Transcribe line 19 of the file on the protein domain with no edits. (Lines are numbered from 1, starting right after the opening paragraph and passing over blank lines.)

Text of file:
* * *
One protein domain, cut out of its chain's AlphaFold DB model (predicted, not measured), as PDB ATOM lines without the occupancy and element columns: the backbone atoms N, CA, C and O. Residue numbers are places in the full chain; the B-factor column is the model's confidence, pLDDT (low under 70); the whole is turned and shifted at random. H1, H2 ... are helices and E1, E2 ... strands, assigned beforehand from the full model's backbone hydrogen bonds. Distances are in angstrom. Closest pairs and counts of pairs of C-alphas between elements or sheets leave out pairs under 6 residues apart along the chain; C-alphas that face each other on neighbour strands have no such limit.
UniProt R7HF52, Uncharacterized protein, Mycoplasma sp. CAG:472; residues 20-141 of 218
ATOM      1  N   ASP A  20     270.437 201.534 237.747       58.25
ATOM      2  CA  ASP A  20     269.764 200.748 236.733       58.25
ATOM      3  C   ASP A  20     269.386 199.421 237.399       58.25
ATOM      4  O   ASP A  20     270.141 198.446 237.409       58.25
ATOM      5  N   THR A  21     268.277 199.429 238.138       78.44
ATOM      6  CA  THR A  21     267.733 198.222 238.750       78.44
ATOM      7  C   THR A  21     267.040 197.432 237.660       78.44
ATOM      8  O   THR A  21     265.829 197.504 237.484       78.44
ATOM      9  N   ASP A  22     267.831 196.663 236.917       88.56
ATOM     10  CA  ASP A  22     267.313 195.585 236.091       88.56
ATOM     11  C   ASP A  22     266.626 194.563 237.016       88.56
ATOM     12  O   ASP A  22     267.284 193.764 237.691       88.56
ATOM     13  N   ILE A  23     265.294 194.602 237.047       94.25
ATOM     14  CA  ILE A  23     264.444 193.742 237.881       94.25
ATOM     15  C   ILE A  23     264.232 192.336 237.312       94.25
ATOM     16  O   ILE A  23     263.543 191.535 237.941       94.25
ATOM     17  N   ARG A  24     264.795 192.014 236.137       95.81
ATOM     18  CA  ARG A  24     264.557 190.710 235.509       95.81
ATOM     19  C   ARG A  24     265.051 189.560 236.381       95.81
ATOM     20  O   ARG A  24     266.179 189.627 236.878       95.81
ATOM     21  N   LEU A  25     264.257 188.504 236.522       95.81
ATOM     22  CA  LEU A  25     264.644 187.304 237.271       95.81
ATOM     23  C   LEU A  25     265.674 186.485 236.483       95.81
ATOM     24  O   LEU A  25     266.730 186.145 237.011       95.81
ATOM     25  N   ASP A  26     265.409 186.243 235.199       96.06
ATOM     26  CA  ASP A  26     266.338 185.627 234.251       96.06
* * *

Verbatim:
ATOM     18  CA  ARG A  24     264.557 190.710 235.509       95.81